From folk remedies to micro chips, an exhibition on the history of contraception in New Zealand reveals some horrifying implements and world changing innovations.
There are about 1000 devices in the collection which was given to Te Papa in 2011 by Dame Margaret Sparrow, one of New Zealand's leading sexual health doctors and birth control advocates.
Te Papa's history curator in contemporary life and culture Stephanie Gibson says the exhibition features industrial looking douches, enamel cans, rubber hosepipes and washable condoms used by couples to prevent pregnancy.
"These [the douches] were used by women to wash themselves out after sex, in the hope that they would wash the sperm away. They could use them with home made remedies including lemon juice to kill the sperm."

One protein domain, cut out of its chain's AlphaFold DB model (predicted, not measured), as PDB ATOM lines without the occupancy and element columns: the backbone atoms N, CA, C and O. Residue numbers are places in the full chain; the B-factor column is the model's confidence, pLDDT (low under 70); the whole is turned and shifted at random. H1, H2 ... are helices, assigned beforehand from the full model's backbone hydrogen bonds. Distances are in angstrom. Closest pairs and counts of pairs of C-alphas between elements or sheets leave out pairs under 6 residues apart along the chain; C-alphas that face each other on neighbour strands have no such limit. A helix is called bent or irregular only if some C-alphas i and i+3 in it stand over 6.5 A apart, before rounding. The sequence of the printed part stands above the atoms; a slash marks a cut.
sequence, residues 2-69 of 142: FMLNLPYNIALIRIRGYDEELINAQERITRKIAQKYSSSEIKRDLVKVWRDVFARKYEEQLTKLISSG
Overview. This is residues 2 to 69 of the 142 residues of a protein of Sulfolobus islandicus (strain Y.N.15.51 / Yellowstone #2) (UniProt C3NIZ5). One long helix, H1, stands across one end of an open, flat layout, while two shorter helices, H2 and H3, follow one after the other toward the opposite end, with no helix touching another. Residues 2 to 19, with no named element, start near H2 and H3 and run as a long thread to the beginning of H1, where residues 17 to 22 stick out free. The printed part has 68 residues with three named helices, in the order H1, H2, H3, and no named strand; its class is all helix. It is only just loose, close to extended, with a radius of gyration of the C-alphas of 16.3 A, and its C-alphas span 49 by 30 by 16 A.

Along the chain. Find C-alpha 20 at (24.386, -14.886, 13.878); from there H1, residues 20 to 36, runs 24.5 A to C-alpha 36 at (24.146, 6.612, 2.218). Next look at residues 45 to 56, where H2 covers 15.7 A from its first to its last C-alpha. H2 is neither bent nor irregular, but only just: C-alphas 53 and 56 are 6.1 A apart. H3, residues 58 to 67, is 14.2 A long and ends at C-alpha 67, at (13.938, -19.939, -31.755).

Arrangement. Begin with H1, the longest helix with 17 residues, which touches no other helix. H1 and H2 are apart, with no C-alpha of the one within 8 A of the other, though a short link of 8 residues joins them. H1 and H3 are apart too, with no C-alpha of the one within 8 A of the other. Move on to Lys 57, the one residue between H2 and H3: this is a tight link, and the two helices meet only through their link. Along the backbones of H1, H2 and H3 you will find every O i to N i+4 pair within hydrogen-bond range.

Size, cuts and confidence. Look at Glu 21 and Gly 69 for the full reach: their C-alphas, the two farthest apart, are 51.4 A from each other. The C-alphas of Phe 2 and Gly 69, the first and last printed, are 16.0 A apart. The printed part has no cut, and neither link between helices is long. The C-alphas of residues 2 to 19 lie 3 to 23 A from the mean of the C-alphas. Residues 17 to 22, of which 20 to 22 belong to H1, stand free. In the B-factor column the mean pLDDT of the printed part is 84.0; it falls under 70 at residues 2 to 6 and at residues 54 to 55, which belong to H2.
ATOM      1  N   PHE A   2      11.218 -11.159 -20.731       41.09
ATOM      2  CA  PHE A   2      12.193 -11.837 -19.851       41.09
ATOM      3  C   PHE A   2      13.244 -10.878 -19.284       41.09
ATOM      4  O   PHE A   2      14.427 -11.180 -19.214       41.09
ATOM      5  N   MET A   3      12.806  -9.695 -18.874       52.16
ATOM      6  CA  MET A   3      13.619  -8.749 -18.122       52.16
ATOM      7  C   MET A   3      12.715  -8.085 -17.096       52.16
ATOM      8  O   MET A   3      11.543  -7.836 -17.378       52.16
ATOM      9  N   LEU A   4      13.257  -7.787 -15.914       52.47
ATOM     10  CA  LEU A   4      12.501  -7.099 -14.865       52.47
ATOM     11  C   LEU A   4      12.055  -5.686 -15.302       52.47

An entire section on condoms are on show, revealing the evolution of their packaging from plain and discreet, to romantic in the 1970s and 1980s and increasingly overt today.
An A to Z of contraceptive pills are on display, with every letter of the alphabet represented by one of the feminine yet clinical names that adorn the packets, Miss Gibson said.
"We've also been a little bit playful and put a toothbrush in the display, this is because sometimes pharmaceutical companies have included a toothbrush into their pill kits so women form a habit of taking to pill when they brush their teeth."
A pair of forceps represent the 'the snip' and an array of IUDs are pinned to a board with insertion wires dangling below, she said.
The exhibition also hints at what the future could hold for contraception, with micro-chips that switch women's reproductive ability on and off on show.
The exhibition at Te Papa is open until 31 January.